2. ThyGuy says:

    Sadly, those companies that already ignore the DNC usually block their number, then tell their telemarketers to hang up on anyone who request that information. I was with a company that threatened to ruin a employees life if they ever gave anyone company information, even the police. Very damn scary to say the least.

    Another thing they do is give you the information about a rival telemarketing company to get them in trouble.

    You can make any legit company stop calling you by going to the police and having them enforce the cease and desist. The illegitimate ones are a hassle and half to make stop calling you. Unfortunately there are many, many telemarketing companies trained in getting what they want, without giving you a shred of information.

  3. ElPresidente408 says:

    Most financial institutions automatically place you on mailing/calling lists. You can opt-out of these but you have to make sure you do it for everything. For instance, I had to individually opt-out for all my credit cards, bank accounts, and I even sent an opt-out form to the major credit agencies (Equifax, etc). Since doing that I no longer get any more credit card applications in the mail and the phone calls have stopped.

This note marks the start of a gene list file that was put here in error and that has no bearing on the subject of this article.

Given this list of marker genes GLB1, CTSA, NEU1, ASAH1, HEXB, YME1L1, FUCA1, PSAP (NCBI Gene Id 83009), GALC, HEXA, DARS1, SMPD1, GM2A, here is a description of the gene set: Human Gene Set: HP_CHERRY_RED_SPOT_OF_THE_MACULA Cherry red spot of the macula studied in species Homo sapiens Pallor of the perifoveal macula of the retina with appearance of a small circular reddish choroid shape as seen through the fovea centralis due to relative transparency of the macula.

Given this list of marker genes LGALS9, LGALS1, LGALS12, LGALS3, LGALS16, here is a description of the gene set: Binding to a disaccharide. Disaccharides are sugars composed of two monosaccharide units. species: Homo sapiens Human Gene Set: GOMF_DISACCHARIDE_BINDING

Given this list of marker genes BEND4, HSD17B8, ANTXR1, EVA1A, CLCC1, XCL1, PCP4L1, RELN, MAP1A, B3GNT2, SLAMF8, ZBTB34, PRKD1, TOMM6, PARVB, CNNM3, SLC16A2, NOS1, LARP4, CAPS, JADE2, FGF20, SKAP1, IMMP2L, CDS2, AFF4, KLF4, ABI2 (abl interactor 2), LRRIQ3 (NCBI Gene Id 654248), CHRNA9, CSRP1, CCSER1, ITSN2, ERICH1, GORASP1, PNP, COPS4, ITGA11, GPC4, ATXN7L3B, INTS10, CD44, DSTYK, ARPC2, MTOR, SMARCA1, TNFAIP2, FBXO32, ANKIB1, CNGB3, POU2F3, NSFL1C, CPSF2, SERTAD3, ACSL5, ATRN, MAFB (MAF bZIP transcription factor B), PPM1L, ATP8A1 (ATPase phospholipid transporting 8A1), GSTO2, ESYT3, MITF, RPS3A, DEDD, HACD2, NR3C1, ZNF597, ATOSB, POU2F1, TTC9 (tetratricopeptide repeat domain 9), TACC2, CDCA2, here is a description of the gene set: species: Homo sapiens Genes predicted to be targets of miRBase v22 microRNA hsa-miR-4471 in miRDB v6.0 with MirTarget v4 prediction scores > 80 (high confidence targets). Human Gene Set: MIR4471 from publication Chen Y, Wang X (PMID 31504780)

4. Xerloq says:

    You can always sue them in small claims court (via UCAN).

    On a side note, I used to work for Sitel in Omaha. I worked on an answering service for an insurance company (I didn’t do outbound stuff, so I never called you). Our “trainer” was noted for mispronouncing words. We were constantly chided for not providing good customer “satisfacation” (yes, sa – tis – fa -KAY – shun).

    I’m surprised they gave you the information on where they worked. We were strictly instructed to insist we were employees of the contractor (we were techincally contracted employees) and not Sitel.